1. “You have to let the child guide you when it comes to exploring knowledge because it is their curiosity that motivates them and later in life it contributes to a habit of lifelong learning. The key is to build an environment of opportunity and variety for their minds to expand into.”

      Thank you for this.

  5. I struggle with this question with my own kids as well. I too grew up in parallel with home computers. My first computer was 8-bit and I learned to program it in BASIC and assembly language in elementary school. In middle school I upgraded to 16-bit, and in high school to 32-bit.
    This made each step accessible and comprehensible and intuitive. My children, however, do not seem to take to programming or creating much beyond what can be done in video game level editors and I find myself wondering how much of that is just a difference in personality and temperament vs. how much comes from being overwhelmed by the depth and complexity of the systems involved. The limitations that made gome computers so accessible during my childhood provided both a challenge and a goal that felt within reach: the gap between professionally produced games and software vs. hobbyist games and software did not seem nearly as insurmountable as it does today when commercial offerings are built by enormous teams of developers and specialists rather than by individuals or small teams.
    I worry that today’s children will not have the empowering experience of realizing “hey, I could do that!”.

    1. If they do like editing games then just try to get more technical with it. I learned a lot of my Windows knowledge by installing my own PC games, modifying, cheating, etc. Makes you feel like a 1337 haxor for editing an ini file

  6. I’m so far finding this discussion very disappointing. Y’all seem to be looking at this as though computers are tools, or references, or toys, but no one seems to be considering the power these things have for flat-out mis-informing the user… how are y’all teaching your kids to be skeptical about sites’ legitimacy?
    We learned these things as they progressed, too… bootblock virii are just silly and annoying, then those that infected your programs and manipulated your files… also annoying, but nothing like the societal impacts of email takeovers that send messages under your name… or “teaching” websites that are flat-out /wrong/… or “cancer pills” from “canada” for prices folk can actually afford, that are just placebos at best. We grew-up alongside those progressions, learning to recognize and weed through those questionable resources, but now we’ve generations, both old and new, being thrown into that deep end. What’re we doing about this? Not even discussing it, so far, judging by the article and comments so far.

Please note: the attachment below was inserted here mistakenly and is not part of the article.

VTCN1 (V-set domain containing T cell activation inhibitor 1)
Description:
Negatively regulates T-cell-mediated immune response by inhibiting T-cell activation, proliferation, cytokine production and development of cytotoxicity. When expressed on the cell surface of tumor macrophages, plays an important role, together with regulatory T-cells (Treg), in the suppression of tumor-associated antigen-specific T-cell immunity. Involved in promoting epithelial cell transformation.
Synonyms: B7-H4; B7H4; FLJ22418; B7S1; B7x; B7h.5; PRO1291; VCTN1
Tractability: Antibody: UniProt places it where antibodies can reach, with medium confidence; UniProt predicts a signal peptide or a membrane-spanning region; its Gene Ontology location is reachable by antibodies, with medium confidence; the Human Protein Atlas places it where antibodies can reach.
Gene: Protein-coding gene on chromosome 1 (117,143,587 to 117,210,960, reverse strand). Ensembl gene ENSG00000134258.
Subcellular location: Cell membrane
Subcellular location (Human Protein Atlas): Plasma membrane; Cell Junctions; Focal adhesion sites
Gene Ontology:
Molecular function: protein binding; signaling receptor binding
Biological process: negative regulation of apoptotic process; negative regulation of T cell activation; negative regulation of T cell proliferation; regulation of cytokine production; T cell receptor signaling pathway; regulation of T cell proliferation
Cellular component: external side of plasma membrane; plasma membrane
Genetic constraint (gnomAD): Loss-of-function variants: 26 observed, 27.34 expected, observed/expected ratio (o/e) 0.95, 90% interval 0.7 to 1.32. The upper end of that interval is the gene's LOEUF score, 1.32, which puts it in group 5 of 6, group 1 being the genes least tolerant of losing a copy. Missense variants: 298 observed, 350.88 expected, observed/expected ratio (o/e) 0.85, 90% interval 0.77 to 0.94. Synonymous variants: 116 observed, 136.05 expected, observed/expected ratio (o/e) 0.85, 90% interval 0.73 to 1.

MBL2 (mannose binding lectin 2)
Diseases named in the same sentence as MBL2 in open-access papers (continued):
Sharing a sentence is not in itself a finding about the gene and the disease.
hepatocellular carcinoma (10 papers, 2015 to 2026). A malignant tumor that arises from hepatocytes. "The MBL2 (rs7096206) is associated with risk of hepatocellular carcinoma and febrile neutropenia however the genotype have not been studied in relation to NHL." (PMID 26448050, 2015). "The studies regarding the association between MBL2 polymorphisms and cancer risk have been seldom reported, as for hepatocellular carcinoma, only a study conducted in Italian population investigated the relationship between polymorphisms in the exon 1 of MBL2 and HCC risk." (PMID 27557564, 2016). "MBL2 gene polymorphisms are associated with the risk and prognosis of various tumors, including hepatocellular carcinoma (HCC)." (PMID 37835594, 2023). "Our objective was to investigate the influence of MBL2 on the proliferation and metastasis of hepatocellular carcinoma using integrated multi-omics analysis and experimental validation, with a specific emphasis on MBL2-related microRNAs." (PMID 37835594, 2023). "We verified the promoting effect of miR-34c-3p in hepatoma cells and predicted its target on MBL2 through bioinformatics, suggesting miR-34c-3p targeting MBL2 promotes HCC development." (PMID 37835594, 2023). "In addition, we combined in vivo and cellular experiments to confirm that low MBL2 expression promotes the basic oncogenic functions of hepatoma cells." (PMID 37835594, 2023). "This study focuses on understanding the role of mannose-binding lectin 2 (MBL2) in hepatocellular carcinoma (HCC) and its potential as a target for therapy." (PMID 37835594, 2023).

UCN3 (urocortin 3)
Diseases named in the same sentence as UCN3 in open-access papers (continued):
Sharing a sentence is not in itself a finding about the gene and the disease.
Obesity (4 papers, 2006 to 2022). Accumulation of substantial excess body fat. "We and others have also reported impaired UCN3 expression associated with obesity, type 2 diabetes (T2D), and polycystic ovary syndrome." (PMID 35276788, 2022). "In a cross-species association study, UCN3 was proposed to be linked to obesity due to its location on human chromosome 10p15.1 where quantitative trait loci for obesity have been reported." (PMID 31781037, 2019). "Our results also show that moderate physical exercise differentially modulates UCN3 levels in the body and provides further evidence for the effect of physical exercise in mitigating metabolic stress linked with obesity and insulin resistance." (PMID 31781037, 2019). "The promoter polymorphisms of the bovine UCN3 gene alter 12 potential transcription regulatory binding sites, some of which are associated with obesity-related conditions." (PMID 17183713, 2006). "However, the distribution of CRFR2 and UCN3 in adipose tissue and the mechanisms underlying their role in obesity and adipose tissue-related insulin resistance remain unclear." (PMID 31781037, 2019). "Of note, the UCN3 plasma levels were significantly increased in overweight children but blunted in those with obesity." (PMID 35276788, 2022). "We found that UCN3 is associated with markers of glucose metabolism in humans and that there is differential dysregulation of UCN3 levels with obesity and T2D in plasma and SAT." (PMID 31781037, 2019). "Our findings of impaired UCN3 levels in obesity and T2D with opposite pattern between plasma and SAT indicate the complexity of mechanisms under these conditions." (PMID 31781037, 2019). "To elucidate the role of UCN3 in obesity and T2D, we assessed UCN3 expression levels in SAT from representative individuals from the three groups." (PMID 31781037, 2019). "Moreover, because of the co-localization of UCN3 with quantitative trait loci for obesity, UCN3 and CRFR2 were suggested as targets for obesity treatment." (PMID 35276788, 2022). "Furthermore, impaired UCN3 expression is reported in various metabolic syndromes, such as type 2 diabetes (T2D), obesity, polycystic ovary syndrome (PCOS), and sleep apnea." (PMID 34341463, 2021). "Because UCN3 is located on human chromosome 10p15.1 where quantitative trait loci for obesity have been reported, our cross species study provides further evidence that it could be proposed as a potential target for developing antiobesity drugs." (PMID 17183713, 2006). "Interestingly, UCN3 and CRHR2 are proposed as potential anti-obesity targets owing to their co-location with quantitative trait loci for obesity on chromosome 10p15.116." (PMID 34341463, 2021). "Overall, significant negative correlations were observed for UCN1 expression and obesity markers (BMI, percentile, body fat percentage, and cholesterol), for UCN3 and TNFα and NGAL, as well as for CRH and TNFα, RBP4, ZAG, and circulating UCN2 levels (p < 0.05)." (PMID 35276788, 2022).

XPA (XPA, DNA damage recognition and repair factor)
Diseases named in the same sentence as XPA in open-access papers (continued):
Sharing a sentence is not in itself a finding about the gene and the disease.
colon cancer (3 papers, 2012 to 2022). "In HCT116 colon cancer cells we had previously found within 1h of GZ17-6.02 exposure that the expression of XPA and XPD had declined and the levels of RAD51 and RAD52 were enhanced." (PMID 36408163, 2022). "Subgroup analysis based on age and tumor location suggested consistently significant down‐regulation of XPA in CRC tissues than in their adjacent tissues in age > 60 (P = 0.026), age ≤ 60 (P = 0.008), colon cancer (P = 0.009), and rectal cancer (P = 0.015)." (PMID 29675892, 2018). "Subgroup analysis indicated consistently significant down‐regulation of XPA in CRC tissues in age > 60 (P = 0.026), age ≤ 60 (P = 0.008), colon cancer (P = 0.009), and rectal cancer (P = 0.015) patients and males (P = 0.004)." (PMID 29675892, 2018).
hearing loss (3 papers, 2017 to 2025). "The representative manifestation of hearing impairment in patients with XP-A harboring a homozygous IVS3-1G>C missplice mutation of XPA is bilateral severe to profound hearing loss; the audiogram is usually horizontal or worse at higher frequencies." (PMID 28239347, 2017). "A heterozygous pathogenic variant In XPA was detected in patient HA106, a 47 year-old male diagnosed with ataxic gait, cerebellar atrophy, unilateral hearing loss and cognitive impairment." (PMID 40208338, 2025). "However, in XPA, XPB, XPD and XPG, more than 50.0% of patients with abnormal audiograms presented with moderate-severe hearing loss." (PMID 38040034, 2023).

1. I think the discussion here is more about teaching kids programming (kinda deviated from the article’s main point).
      In general, regarding misinformation, people shouldn’t forget that we’re all born cave-men, and that ignorance exists even if there is a crazy amount of information that’s available right there, learning to sort through it is a subtle skill that requires a lot of education in itself.

  7. In my opinion, in the same way that we don’t stick kids in front of “War and Peace”, expecting them to excel at reading, because it’s a 1000 times more complex than “The Gruffolo”; nor do we stick children in front of Mathematica, because it’s so much better than a 4 function calculator; it doesn’t make sense to teach programming or understanding computers using modern multi-core, multi-GHz, 64-bit machines.

    You really do need to start at the bottom, on computers that boot in <1s straight into a self-hosted programming language with direct access to some simple graphics and sounds. Everything else is an illusion.

    1. Good comment Julian.

      When I started there was barely graphics, and virtually no sound. This encouraged you to use your imagination and ingenuity.

      Booting to a self hosted language within a second might seem anachronistic these days, but I have wasted years of my life waiting for a wretched PC to boot.

      Now you can buy an ESP32 based board that has VGA, PS/2 mouse and keyboard, SDcard and headphone jack which will emulate a whole range of retro machines for about $20.

      1. I’m sad we stick kids in front of Arduino in C++, or “scratch-duino” instead of in front one of these things when we want to teach them computing…

        writing digitalWrite(LED_BUILTIN, HIGH) doesn’t teach you anything about computer…

    2. > You really do need to start at the bottom, on computers that boot in programming language with direct access to some simple graphics and sounds.

      I think the root of this is: instant gratification. Kids need that to keep them motivated. Anything that is complex and takes a long time before it ‘works’, will discourage them. But if they start out with simple things that gratify quickly, then they will start to understand that more complex things give more gratification, even if it takes longer for that gratification is given.